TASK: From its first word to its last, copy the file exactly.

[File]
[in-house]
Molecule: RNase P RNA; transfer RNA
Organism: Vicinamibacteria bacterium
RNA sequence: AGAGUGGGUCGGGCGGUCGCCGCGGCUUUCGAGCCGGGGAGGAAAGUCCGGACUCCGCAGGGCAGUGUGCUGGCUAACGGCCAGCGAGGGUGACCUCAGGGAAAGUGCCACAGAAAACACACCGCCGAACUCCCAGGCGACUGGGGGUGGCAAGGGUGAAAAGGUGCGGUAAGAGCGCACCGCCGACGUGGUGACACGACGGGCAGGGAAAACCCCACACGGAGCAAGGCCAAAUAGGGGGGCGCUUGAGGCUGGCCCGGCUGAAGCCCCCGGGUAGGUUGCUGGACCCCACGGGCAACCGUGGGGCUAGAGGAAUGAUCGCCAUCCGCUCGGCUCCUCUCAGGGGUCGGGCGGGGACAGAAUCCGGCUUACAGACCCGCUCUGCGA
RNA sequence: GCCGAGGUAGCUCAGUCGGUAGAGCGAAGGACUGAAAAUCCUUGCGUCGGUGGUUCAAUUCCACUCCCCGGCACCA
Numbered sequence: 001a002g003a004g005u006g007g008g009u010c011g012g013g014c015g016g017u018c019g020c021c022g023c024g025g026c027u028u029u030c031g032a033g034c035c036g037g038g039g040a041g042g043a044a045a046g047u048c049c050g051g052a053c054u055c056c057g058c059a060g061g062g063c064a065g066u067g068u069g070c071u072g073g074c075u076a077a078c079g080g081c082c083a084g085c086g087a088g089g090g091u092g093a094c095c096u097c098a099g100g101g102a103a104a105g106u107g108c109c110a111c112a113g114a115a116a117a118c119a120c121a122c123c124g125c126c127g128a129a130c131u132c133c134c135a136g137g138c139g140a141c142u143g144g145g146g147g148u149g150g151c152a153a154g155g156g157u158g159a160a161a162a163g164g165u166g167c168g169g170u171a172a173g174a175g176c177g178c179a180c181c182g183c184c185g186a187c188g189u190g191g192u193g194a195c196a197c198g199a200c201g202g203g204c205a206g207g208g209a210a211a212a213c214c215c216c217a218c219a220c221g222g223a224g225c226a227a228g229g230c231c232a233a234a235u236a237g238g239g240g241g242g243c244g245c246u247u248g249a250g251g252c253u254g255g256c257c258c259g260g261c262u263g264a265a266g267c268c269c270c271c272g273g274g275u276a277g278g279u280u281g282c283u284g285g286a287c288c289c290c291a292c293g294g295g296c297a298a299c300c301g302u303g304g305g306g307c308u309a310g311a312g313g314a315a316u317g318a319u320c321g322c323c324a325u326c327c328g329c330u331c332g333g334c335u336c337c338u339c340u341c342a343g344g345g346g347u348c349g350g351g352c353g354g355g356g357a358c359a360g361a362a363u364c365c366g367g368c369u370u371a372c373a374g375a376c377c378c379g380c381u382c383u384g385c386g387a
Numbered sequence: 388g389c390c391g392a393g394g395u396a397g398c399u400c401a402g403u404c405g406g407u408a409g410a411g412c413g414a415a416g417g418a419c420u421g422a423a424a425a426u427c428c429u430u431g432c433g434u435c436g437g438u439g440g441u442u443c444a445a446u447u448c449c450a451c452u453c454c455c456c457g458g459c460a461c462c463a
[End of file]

[in-house]
Molecule: RNase P RNA; transfer RNA
Organism: Vicinamibacteria bacterium
RNA sequence: AGAGUGGGUCGGGCGGUCGCCGCGGCUUUCGAGCCGGGGAGGAAAGUCCGGACUCCGCAGGGCAGUGUGCUGGCUAACGGCCAGCGAGGGUGACCUCAGGGAAAGUGCCACAGAAAACACACCGCCGAACUCCCAGGCGACUGGGGGUGGCAAGGGUGAAAAGGUGCGGUAAGAGCGCACCGCCGACGUGGUGACACGACGGGCAGGGAAAACCCCACACGGAGCAAGGCCAAAUAGGGGGGCGCUUGAGGCUGGCCCGGCUGAAGCCCCCGGGUAGGUUGCUGGACCCCACGGGCAACCGUGGGGCUAGAGGAAUGAUCGCCAUCCGCUCGGCUCCUCUCAGGGGUCGGGCGGGGACAGAAUCCGGCUUACAGACCCGCUCUGCGA
RNA sequence: GCCGAGGUAGCUCAGUCGGUAGAGCGAAGGACUGAAAAUCCUUGCGUCGGUGGUUCAAUUCCACUCCCCGGCACCA
Numbered sequence: 001a002g003a004g005u006g007g008g009u010c011g012g013g014c015g016g017u018c019g020c021c022g023c024g025g026c027u028u029u030c031g032a033g034c035c036g037g038g039g040a041g042g043a044a045a046g047u048c049c050g051g052a053c054u055c056c057g058c059a060g061g062g063c064a065g066u067g068u069g070c071u072g073g074c075u076a077a078c079g080g081c082c083a084g085c086g087a088g089g090g091u092g093a094c095c096u097c098a099g100g101g102a103a104a105g106u107g108c109c110a111c112a113g114a115a116a117a118c119a120c121a122c123c124g125c126c127g128a129a130c131u132c133c134c135a136g137g138c139g140a141c142u143g144g145g146g147g148u149g150g151c152a153a154g155g156g157u158g159a160a161a162a163g164g165u166g167c168g169g170u171a172a173g174a175g176c177g178c179a180c181c182g183c184c185g186a187c188g189u190g191g192u193g194a195c196a197c198g199a200c201g202g203g204c205a206g207g208g209a210a211a212a213c214c215c216c217a218c219a220c221g222g223a224g225c226a227a228g229g230c231c232a233a234a235u236a237g238g239g240g241g242g243c244g245c246u247u248g249a250g251g252c253u254g255g256c257c258c259g260g261c262u263g264a265a266g267c268c269c270c271c272g273g274g275u276a277g278g279u280u281g282c283u284g285g286a287c288c289c290c291a292c293g294g295g296c297a298a299c300c301g302u303g304g305g306g307c308u309a310g311a312g313g314a315a316u317g318a319u320c321g322c323c324a325u326c327c328g329c330u331c332g333g334c335u336c337c338u339c340u341c342a343g344g345g346g347u348c349g350g351g352c353g354g355g356g357a358c359a360g361a362a363u364c365c366g367g368c369u370u371a372c373a374g375a376c377c378c379g380c381u382c383u384g385c386g387a
Numbered sequence: 388g389c390c391g392a393g394g395u396a397g398c399u400c401a402g403u404c405g406g407u408a409g410a411g412c413g414a415a416g417g418a419c420u421g422a423a424a425a426u427c428c429u430u431g432c433g434u435c436g437g438u439g440g441u442u443c444a445a446u447u448c449c450a451c452u453c454c455c456c457g458g459c460a461c462c463a